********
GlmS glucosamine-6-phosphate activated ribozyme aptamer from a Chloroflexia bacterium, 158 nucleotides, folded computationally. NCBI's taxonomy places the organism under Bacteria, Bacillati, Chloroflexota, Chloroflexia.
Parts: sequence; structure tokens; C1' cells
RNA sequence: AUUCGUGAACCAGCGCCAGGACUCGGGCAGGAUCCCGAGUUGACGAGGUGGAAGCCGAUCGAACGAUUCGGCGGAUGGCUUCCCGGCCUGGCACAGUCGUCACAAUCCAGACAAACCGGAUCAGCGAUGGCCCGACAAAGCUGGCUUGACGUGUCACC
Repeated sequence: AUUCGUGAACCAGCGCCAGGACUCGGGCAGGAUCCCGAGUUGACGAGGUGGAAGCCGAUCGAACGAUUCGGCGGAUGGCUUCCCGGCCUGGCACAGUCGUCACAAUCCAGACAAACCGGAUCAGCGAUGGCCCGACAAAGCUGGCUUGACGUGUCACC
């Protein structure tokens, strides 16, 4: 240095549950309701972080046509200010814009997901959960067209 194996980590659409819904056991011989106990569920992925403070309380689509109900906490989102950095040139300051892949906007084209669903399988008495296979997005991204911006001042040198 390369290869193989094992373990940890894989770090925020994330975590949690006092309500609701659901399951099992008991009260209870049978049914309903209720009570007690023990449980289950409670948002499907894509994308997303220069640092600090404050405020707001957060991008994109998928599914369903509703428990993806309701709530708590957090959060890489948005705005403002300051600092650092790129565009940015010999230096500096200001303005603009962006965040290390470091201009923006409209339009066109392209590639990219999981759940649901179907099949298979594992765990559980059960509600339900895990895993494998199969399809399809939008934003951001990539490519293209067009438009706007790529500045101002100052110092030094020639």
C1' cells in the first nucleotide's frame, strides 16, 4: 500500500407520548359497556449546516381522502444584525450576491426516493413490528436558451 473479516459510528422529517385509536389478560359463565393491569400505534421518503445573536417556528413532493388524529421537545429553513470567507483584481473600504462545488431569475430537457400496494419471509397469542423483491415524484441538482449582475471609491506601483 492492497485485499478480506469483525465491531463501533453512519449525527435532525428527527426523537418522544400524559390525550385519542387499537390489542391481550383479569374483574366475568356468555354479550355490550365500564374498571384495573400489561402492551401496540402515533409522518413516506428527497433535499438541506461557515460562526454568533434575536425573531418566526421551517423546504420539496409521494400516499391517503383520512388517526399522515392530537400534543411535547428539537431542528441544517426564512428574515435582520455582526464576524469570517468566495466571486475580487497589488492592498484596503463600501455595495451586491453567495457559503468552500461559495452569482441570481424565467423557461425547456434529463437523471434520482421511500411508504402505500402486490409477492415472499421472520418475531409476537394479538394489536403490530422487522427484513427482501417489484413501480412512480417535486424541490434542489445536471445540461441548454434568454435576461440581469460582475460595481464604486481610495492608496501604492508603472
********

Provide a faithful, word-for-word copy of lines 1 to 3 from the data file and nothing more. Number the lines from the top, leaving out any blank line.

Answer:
GlmS glucosamine-6-phosphate activated ribozyme aptamer from a Chloroflexia bacterium, 158 nucleotides, folded computationally. NCBI's taxonomy places the organism under Bacteria, Bacillati, Chloroflexota, Chloroflexia.
Parts: sequence; structure tokens; C1' cells
RNA sequence: AUUCGUGAACCAGCGCCAGGACUCGGGCAGGAUCCCGAGUUGACGAGGUGGAAGCCGAUCGAACGAUUCGGCGGAUGGCUUCCCGGCCUGGCACAGUCGUCACAAUCCAGACAAACCGGAUCAGCGAUGGCCCGACAAAGCUGGCUUGACGUGUCACC